The good, the bad and the ugly of seven years under new Constitution
After decades of searching, a quest for which several Kenyans paid with their lives, the country finally got a new Constitution on August 27, 2010. With opinion sharply divided on whether Kenya is the better with the new laws, we take a look back at the moment former President Mwai Kibaki lifted it aloft at Uhuru Park, the very moment that heralded the dawn for a new Kenya.
At Uhuru Park grounds seven years ago on this date, Kenyans were exuberant, united and full of hope for the Constitution they were promulgating on that day. A united leadership from across the political schisms showed up at the historic grounds, each cheered in equal measure by boisterous crowds.
The chill of that August day was livened by raptures of the crowds, smiles of the leaders, the dance of former First Lady, the late Lucy Kibaki, and the jokes of former Prime Minister Raila Odinga.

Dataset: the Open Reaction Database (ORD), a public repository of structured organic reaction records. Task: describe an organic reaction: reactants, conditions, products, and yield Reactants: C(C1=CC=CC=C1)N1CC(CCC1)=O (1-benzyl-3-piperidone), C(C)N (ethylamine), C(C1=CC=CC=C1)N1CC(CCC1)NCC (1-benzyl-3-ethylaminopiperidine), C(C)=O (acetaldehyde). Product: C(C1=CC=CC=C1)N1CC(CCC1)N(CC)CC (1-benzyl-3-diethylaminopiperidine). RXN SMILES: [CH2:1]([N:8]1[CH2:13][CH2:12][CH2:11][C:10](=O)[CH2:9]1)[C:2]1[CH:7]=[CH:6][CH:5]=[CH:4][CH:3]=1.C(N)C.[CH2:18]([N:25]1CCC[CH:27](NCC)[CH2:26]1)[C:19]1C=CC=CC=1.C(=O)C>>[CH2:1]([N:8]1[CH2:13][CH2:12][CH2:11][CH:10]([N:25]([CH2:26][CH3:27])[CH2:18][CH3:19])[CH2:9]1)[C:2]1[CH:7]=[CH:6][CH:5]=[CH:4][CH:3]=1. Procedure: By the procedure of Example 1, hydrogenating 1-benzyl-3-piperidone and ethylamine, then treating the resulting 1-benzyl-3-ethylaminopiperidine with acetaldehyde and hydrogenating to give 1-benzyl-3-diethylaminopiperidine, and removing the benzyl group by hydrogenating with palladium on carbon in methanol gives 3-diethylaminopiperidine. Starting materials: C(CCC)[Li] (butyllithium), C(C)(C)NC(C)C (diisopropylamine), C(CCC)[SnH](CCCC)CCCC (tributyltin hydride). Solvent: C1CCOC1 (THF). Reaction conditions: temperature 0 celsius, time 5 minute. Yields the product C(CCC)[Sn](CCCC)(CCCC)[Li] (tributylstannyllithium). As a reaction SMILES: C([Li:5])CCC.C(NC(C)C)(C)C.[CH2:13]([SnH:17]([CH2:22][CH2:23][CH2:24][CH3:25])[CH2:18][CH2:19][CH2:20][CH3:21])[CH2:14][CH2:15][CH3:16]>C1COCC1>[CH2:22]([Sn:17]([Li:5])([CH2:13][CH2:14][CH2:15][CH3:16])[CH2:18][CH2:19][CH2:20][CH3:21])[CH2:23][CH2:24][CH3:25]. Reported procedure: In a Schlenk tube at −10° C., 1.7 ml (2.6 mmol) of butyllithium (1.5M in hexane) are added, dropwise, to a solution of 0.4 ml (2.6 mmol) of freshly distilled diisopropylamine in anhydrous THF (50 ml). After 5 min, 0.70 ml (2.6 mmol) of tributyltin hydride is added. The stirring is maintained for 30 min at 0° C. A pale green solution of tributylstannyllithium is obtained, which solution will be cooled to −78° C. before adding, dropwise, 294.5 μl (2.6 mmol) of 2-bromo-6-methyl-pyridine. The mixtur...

The burst of the 21 gun salute sealed it all while the release of white doves by former President Mwai Kibaki signaled new beginnings. A new Kenya was born right in our eyes and the past buried. But seven years down the line, the old fears are creeping back in torrents. The nation is bereft of the joys and hopes it acquired. The fresh national ethos evoked by the new Constitution appears to have dissipated into thin air. “If you were a stranger in Kenya, you wouldn’t believe that seven years ago we promulgated a new Constitution. Now we are in similar situation, if not worse, as where we were. I say worse because in the Kanu days, the violations witnessed were actually allowed in law, but here we find a situation where blatant violations of what is clearly outlawed are taking place,” women rights activist Daisy Amdany says. A nation is once again at a cross roads of fear, suspicion and division. Institutions have grown weak, porous and susceptible. Nationhood has never been more threatened, and for the first time since independence, talk of secession has captured national psyche and attention. And the most tragic thing is that everyone seems to be taking it all lying down. There’s no palpable national discourse on where we went wrong as a people. The train is hurtling to the next station, rudderless, directionless and mindless. “On the contrary, we have done very well as a country despite a number of challenges. Implementation of such a broad-based Constitution as ours is never a walk in the park. In our self-loath and sometimes cynical outlook, it is easy to forget that things could have been much worse,” President Uhuru Kenyatta’s advisor on Constitutional affairs Abdikadir Mohamed says. Only by imagining a failed Constitutional process in 2010, he says, can we begin to appreciate where we have come as a people and to appreciate the exponential growth across all pillars of our society. For Constitutional law scholar and chair of the Bomas Constitutional Conference of 2004, Prof Yash Pal Ghai, the Jubilee administration has led from the front in violating the tenets of the Constitution and making a mockery of all that it stands for. “President Kenyatta has committed several grievous violations of the Constitution. On the one hand he grossly exceeded his powers — I have pointed this out several times in my newspaper and scholarly articles — on the other, he has grievously ignored his Constitutional obligations, such as protection of human rights, promotion of national unity, respect of the rule of law and obstructing devolution. When the President does not respect the Constitution, its implementation is exceedingly difficult,” Ghai says. Sunday Standard takes a look at the promise of a new Kenya heralded by the new law that August morning and where we are as a country in fulfilling them. 1. Nation building and cohesion The promise of the 2010 Constitution as espoused in the preamble was to build a country proud of its “ethnic, cultural and religious diversity determined to live in peace and unity as one indivisible sovereign nation.” The national values of patriotism, national unity, social justice and democracy, rule of law, non-discrimination, good governance and integrity in leadership were supposed to be entrenched in implementation of public policy decisions and in enacting, applying or interpreting any law, including the Constitution itself. After two highly divisive elections in 2013 and 2017, half the country is pulling in a different direction as the other half trudges to another. There is no clear or credible effort from whichever quarters to stop this disparate pull. National democratic processes have retained the same ethnic and regional appeals and tend to leave the country more wounded. There is more talk of right to self-determination than there is of how Kenyan communities can cohere together.